Article

O papel da ultra-sonografia vascular com Doppler colorido na avaliação da hipertensão reno-vascular: acurácia da técnica direta de avaliação das artérias renais

Arquivos Brasileiros de Cardiologia 01/2004; DOI: 10.1590/S0066-782X2004000500010
Source: DOAJ

ABSTRACT OBJETIVO: Avaliar a acurácia da ultra-sonografia vascular com Doppler colorido em relação à arteriografia digital por subtração de imagens, na identificação das estenoses hemodinamicamente significativas, nas artérias renais. MÉTODOS: Estudados, prospectivamente, pelo exame ultra-sonográfico, 137 artérias renais de 69 pacientes adultos, com suspeita de hipertensão arterial reno-vascular. Os resultados obtidos foram comparados, de maneira duplo-cega, ao estudo arteriográfico digital por subtração de imagens, e calculados a sensibilidade, especificidade, valor preditivo positivo, valor preditivo negativo e acurácia geral do exame para critérios previamente definidos. RESULTADOS: Na comparação entre os métodos, excluindo-se os laudos inconclusivos (7 artérias), das 130 artérias restantes, 116 (89,2%) artérias tiveram laudos concordantes e 14 (10,8%) discordantes. Os valores de sensibilidade, especificidade, valor preditivo positivo, valor preditivo negativo e acurácia geral da ultra-sonografia vascular com Doppler colorido foram respectivamente 95,33%, 88,14%, 89,86%, 94,55% e 91,94%. CONCLUSÃO: Existiu boa correlação entre os dois exames na avaliação das estenoses hemodinamicamente significativas das artérias renais, tornando-se a ultra-sonografia vascular com Doppler colorido método não invasivo útil na seleção de pacientes com suspeita de hipertensão reno-vascular.

0 Bookmarks
 · 
88 Views
  • [Show abstract] [Hide abstract]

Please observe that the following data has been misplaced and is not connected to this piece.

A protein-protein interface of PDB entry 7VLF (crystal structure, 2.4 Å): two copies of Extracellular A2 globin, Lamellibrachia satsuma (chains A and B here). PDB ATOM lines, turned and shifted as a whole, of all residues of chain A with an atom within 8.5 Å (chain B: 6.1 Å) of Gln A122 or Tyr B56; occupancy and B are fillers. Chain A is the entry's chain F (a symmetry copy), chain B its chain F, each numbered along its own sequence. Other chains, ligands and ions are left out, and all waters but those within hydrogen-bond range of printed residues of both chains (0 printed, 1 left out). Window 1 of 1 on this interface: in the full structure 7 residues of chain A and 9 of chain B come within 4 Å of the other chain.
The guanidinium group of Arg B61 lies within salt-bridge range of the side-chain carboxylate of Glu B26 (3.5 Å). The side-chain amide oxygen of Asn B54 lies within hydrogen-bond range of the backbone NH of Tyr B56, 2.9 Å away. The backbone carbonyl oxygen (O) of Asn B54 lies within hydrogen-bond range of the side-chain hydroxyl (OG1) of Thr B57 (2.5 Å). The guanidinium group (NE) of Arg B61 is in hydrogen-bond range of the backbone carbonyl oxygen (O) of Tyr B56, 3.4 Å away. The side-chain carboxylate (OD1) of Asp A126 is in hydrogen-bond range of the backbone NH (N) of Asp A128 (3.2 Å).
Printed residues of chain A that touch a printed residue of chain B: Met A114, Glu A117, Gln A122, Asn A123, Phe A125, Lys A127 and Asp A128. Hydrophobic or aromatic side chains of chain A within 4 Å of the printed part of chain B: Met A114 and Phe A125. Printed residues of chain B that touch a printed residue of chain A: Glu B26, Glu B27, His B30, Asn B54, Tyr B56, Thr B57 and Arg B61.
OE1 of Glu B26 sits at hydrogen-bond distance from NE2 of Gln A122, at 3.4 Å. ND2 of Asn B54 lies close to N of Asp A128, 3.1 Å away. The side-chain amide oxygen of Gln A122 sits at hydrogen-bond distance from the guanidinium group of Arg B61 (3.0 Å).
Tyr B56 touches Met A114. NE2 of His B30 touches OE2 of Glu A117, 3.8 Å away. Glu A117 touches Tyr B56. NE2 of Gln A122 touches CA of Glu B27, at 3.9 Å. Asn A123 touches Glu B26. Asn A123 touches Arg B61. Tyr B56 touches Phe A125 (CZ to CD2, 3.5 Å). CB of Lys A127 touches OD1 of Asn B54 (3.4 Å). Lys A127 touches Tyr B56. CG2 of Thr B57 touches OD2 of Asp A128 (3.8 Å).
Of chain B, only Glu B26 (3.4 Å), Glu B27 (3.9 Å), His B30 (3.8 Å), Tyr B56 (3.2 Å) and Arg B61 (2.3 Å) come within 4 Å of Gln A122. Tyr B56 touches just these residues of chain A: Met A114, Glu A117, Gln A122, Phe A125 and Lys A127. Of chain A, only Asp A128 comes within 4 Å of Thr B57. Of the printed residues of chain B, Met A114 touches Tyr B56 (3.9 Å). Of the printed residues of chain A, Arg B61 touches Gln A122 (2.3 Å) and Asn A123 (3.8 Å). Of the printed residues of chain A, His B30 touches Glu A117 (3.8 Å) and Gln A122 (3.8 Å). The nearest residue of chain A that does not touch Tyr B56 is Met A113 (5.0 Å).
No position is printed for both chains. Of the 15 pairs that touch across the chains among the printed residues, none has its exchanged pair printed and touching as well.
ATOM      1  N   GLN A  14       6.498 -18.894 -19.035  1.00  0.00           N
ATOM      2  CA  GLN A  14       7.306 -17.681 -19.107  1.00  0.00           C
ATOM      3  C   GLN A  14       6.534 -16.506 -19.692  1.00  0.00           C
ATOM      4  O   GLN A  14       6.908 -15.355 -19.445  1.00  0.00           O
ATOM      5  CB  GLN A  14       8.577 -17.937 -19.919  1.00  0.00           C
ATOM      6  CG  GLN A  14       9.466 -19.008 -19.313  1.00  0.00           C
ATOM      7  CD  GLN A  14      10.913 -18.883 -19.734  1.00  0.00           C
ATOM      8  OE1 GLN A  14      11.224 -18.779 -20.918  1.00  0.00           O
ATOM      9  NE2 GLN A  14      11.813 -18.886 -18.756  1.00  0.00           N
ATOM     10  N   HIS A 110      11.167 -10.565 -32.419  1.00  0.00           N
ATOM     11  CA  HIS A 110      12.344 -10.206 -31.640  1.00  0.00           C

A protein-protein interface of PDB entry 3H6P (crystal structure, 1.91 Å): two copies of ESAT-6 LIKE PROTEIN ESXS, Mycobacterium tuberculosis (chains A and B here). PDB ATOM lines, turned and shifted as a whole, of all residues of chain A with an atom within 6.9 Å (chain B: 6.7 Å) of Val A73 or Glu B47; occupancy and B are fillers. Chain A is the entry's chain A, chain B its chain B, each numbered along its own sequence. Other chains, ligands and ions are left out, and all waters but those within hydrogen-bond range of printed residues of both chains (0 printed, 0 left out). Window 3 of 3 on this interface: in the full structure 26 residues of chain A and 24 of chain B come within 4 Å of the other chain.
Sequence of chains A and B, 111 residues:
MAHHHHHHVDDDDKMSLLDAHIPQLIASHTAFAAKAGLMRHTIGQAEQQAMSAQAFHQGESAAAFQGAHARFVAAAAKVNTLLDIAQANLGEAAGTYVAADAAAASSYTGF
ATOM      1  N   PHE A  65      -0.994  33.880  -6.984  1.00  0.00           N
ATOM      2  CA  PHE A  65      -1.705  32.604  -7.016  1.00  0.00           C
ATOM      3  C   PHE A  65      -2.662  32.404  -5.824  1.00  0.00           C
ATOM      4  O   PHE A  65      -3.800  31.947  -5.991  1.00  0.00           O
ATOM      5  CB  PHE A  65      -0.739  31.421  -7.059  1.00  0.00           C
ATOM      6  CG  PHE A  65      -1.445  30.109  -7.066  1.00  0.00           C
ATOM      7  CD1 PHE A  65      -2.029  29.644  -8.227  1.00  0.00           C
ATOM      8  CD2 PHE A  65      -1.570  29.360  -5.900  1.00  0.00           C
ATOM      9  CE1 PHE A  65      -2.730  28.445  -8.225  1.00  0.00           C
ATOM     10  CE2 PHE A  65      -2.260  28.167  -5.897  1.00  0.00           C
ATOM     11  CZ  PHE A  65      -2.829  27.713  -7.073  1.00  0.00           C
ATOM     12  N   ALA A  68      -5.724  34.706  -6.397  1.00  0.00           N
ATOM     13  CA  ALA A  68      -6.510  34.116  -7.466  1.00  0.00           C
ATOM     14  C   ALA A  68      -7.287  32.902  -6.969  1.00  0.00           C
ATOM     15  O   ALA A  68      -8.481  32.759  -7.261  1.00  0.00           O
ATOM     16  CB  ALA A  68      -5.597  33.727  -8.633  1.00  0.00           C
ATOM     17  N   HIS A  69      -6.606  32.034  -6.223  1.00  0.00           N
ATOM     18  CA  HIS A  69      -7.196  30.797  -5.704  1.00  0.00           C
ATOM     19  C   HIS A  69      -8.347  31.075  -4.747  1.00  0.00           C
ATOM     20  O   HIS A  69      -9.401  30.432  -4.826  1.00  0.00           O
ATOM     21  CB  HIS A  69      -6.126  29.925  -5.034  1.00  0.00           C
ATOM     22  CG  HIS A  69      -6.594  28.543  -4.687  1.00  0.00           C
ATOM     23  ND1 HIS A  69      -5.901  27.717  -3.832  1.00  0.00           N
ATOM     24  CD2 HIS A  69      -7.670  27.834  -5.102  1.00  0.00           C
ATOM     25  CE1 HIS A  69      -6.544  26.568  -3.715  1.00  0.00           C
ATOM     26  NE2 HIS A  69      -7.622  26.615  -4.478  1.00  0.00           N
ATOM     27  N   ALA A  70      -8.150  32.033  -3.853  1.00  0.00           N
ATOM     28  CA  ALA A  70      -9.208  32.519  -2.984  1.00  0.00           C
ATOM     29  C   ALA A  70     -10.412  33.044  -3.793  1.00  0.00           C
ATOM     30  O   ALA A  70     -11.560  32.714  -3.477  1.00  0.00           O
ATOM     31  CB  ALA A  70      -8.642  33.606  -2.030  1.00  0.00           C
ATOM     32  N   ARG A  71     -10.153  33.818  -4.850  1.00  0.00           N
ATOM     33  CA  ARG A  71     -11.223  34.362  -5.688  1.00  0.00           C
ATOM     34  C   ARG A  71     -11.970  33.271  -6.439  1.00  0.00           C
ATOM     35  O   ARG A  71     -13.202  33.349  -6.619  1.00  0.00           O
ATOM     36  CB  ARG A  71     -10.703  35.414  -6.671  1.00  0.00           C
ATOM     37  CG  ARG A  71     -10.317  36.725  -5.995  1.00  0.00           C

ABSTRACT: With the exception of conventional angiography, no previously proposed screening test has the necessary sensitivity/specificity to guide further evaluation for correctable renovascular disease. Recently, renal duplex sonography has been suggested as a useful substitute in such screening for renovascular disease. This report analyzes our data collected over the past 10 months in evaluation of renal duplex sonography to examine its diagnostic value. The study population for renal duplex sonography validity analysis consisted of 74 consecutive patients who had 77 comparative renal duplex sonography and standard angiographic studies of the arterial anatomy to 148 kidneys. Renal duplex sonography results from six kidneys (4%) were considered inadequate for interpretation. This study population contained 26 patients (35%) with severe renal insufficiency (mean 3.6 mg/dl) and 67 hypertension (91%). Fourteen patients (19%) had 20 kidneys with multiple renal arteries. Bilateral disease was present in 22 of the 44 patients with significant renovascular disease. Renal duplex sonography correctly identified the presence of renovascular disease in 41 of 44 patients with angiographically proven lesions, and renovascular disease was not identified in any patient free of disease. When single renal arteries were present (122 kidneys), renal duplex sonography provided 93% sensitivity, 98% specificity, 98% positive predictive value, 94% negative predictive value, and an overall accuracy of 96%. These results were adversely affected when kidneys with multiple (polar) renal arteries were examined. Although the end diastolic ratio was inversely correlated with serum creatinine (r = -0.3073, p = 0.009), low end diastolic ratio in 35 patients submitted to renovascular reconstruction did not preclude beneficial blood pressure or renal function response. We conclude from this analysis that renal duplex sonography can be a valuable screening test in the search for correctable renovascular disease causing global renal ischemia and secondary renal insufficiency (ischemic nephropathy). Renal duplex sonography does not, however, exclude polar vessel renovascular disease causing hypertension alone nor does it predict hypertension or renal function response after correction of renovascular disease.